, Irish tort law, and Scots Law of Delict. The Jewish law of rabbinic damages is another example although tort in
Israeli law Israeli law is based mostly on a common law legal system, though it also reflects the diverse History of the State of Israel, history of the territory of the State of Israel throughout the last hundred years (which was at various times prior to ...
is technically similar to English law as it was enacted by British Mandate of Palestine authorities in 1944 and took effect in 1947. There is more apparent split between the
Commonwealth A commonwealth is a traditional English term for a political community founded for the common good In philosophy Philosophy (from , ) is the study of general and fundamental questions, such as those about reason, Metaphysics, existenc ...

Commonwealth
countries (principally England, Canada and Australia) and the United States.Cane P. (2012)
Searching for United States Tort Law in the Antipode
''Pepperdine Law Review''.
The United States has been perceived as particularly prone to filing tort lawsuits even relative to other common law countries, although this perception has been criticized and debated. Atiyah PS. (1987)
Tort Law and the Alternatives: Some Anglo-American Comparisons
''Duke Law Journal''.
As of 1987, class actions were relatively uncommon outside of the United States. As of 1987, English law was less generous to the plaintiff in the following ways:
contingent fee A contingent fee (also known as a contingency fee in the United States The United States of America (U.S.A. or USA), commonly known as the United States (U.S. or US) or America, is a country Continental United States, primarily located in N ...
arrangements were restricted, English judges tried more decisions and set
damages At common law In law, common law (also known as judicial precedent or judge-made law, or ) is the body of law created by judges and similar quasi-judicial by virtue of being stated in written opinions. ' is the most-used legal dictionary used ...
rather than juries, wrongful death lawsuits were relatively restricted, punitive damages were relatively unavailable, the collateral source rule was restricted, and strict liability, such as for product liability, was relatively unavailable. England's welfare state, such as free healthcare through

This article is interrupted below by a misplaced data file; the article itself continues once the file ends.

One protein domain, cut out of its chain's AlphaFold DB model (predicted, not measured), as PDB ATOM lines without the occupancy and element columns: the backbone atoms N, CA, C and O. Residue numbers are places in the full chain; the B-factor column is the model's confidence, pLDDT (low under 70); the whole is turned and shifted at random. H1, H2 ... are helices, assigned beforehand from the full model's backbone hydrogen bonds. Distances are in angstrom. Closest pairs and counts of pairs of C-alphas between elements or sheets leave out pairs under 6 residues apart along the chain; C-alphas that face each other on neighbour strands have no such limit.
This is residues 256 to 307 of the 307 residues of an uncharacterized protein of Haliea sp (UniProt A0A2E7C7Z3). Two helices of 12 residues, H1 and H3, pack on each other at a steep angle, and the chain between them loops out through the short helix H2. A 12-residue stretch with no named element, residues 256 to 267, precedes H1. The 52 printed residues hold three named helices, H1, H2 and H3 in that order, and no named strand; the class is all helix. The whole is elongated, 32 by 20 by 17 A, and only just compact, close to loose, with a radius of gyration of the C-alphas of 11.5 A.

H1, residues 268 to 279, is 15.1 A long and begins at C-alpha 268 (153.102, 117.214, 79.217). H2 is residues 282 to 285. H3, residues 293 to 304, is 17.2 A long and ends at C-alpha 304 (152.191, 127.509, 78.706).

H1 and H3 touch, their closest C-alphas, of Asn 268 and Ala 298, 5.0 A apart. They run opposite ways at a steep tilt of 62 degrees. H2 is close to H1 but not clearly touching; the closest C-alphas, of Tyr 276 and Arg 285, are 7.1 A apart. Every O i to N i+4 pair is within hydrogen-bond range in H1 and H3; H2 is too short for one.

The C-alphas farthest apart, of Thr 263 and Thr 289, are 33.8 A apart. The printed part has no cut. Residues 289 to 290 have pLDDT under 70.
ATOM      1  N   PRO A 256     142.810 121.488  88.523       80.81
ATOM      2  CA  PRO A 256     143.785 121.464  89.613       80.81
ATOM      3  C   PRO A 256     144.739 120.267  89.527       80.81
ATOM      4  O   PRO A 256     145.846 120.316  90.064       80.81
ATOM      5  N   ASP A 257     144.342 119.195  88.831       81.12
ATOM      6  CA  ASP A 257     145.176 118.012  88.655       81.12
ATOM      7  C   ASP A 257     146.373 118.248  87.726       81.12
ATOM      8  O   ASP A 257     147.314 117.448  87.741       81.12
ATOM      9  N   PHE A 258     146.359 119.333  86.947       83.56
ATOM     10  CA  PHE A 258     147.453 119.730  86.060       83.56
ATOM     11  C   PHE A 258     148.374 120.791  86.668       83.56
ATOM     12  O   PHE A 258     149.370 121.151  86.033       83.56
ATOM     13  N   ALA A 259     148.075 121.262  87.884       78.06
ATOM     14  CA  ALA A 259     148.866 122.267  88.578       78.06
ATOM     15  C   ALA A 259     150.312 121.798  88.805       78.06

National Health Service The National Health Service (NHS) is the umbrella term for the publicly funded healthcare systems of the United Kingdom (UK). Since 1948, they have been funded out of general taxation. There are three systems which are referred to using the " ...
, may limit lawsuits. On the other hand, as of 1987 England had no workers compensation system and lawsuits due to workplace injuries were relatively common and facilitated by trade unions, whereas in the United States the system of workers' compensation insurance provides for compensation an employee who is injured at work even if the employee was at fault for the injury, but otherwise prohibits most lawsuits against the employer (although lawsuits against third parties who are responsible for the injury, such as the manufacturer of a defective ladder on which the employee was injured) are permitted. The United States also has faced a rise in
no-fault insurance In its broadest sense, no-fault insurance is any type of insurance Insurance is a means of protection from financial loss. It is a form of risk management Risk management is the identification, evaluation, and prioritization of risk I ...
for automobile liability in several states. In England,
ombudsmen An ombudsman (, also , ), ombudsperson, ombud, ombuds, or public advocate is an official who is charged with representing the interests of the public In public relations and communication science, publics are groups of individual people, ...

ombudsmen
may also take cases which could alternatively become tort lawsuits. When comparing Australia and the United States, Australia's tort law is similarly